In my own personal experience for a good few months my reps were high in my final set for all exercises. This allowed me to drill in the movement patterns required and hone my technique a bit without really risking injury as well as strengthen my lower back and 'core' ready for when the weights increased.

I don't consume 5k calories a day and my weights are still increasing steadily.

From a beginner to a beginner I'd wholeheartedly recommend 5/3/1. I've heard similarly good things about stronglifts so I wouldn't dismiss that either.


#15

ok poor flexibilty then stretch man and practice with bar
and if u have correst technique the weight you will be using will not hurt you
lower back injuries are caused by using too much wieght caused by incorrect technique


#16

theres plenty of programs out there that are proven to work, especially for a beginner, if you dont want to do 5/3/1, so what? theres plenty of others.

No program is gonna start you off with just the bar, unless to work on form, which you DEFINETELY should be doing, doesnt have to be just the bar, but something light to make sure your improving your form, all lifters should do this, regardless of experience, form can ALWAYS get better.

If you dont want to eat 5000 calories a day and blow up, then dont, not everyone wants to or has to. Keep a food log, read some of the articles (especially the stickies in this forum) and make sure your getting plenty of protein from the right sources, and eat enough to make sure your weight goes up slowly, a couple pounds a month will add up over the long run.

BE CONSISTANT. that means eat right EVERY DAY. Stick to the workout plan you choose, and dont skip workouts.

Heres a few programs you should take a look at to get you started, any of these would be a great choice, just pick one that you would like:

Stronglifts/rippetoe/bill star 5x5 (this would be my recommendation for a beginner)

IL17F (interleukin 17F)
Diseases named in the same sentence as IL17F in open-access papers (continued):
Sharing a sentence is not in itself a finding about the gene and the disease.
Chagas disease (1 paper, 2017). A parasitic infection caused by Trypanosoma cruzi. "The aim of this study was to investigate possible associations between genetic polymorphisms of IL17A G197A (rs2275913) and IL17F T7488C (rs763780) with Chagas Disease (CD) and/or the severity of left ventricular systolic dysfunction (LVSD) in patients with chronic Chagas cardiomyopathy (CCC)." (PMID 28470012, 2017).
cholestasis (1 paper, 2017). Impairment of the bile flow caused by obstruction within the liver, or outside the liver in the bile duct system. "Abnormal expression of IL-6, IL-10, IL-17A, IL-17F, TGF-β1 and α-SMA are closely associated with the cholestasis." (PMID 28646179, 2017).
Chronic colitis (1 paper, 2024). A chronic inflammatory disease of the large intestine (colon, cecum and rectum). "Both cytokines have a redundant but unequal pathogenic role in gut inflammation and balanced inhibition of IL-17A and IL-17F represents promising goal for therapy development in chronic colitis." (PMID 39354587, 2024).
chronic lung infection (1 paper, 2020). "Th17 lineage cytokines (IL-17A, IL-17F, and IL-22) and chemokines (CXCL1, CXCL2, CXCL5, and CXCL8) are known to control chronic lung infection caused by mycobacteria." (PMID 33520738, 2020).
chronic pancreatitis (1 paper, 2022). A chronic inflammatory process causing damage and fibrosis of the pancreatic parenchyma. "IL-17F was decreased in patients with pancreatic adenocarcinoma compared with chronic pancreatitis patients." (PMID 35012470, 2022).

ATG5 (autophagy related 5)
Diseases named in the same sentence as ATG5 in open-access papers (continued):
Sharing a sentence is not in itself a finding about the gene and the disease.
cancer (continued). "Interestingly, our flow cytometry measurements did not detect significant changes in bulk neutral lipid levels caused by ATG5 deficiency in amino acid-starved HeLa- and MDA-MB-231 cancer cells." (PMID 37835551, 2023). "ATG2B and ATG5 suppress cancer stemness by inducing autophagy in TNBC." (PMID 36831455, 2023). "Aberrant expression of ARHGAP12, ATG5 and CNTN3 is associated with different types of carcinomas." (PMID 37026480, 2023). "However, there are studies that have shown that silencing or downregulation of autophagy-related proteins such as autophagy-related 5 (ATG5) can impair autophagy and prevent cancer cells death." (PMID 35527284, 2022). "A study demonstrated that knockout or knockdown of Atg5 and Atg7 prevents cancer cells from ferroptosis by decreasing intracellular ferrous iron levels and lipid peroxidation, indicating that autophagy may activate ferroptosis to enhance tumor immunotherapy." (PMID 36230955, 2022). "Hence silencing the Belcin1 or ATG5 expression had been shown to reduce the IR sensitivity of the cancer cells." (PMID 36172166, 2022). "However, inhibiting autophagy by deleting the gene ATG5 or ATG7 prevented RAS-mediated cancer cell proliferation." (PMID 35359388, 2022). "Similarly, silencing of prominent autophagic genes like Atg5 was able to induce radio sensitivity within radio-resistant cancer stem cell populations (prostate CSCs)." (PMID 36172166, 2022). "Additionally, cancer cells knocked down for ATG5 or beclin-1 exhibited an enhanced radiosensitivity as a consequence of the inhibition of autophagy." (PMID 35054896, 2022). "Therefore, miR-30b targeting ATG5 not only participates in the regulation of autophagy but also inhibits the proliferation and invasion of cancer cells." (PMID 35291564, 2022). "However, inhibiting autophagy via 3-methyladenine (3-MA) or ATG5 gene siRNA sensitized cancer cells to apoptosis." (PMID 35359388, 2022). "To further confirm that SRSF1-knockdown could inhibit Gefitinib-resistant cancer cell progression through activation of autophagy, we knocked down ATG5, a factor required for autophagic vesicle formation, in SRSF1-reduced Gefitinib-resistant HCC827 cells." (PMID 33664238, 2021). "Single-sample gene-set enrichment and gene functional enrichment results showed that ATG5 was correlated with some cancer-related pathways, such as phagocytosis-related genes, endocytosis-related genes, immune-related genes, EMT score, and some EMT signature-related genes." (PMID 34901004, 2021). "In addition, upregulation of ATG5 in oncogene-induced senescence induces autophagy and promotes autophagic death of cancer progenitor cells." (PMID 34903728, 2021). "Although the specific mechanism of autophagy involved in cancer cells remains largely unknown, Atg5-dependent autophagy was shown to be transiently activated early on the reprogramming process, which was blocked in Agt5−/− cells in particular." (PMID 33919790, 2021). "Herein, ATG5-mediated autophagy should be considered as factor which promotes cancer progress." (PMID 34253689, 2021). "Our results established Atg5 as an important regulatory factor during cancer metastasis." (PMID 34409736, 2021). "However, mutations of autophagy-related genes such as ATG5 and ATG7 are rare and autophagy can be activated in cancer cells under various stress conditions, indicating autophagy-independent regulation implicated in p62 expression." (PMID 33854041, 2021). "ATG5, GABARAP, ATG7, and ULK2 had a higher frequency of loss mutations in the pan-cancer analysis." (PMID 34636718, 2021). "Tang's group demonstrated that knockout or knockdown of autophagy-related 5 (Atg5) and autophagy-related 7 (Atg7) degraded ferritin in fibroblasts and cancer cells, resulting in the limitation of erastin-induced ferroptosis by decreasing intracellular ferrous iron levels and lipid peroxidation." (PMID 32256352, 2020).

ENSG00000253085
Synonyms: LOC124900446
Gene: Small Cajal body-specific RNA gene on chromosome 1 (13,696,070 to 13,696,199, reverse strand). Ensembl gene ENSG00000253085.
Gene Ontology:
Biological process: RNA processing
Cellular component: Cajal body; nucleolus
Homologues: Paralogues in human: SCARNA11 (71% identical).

http://tnation.T-Nation.com/free_online_forum/sports_body_training_performance_bodybuilding/do_this_routine_instead_of_that_dumb_one

juggernaut method
Max OT- youll have to google this one, its called something like that
westside for skinny bastards
Big Beyond Belief

or you could just go with a bodypart per day routine, search this site, theres plenty of examples, especially that link i posted


#17

Well I want to do that routine but will 5 reps really be enough for mass gains?


#18

try it and find out. how much mass you gain will depend more on your diet, specifically peri workout nutrition and nutrition in the hours post workout, that determines how much muscle mass you put on. i think its dr clay that has a good article on how to use both low rep heavy, and medium weight 12 ish reps, in order to get more growth. look up his articles and youll find it, along with a suggested split specifically for the program. worked well for me.


#19

http://www.T-Nation.com/free_online_article/sports_body_training_performance/blending_size_and_strength_version_20&cr=


#20

Oh eff it I'll just do stronglifts 5x5. Nothing beats experience. By the way, he advices to eat mostly fruits and veggies with fat + protein in his diet. Should I limit starches to post workout only and in other meals eat fat+protein and a fruit?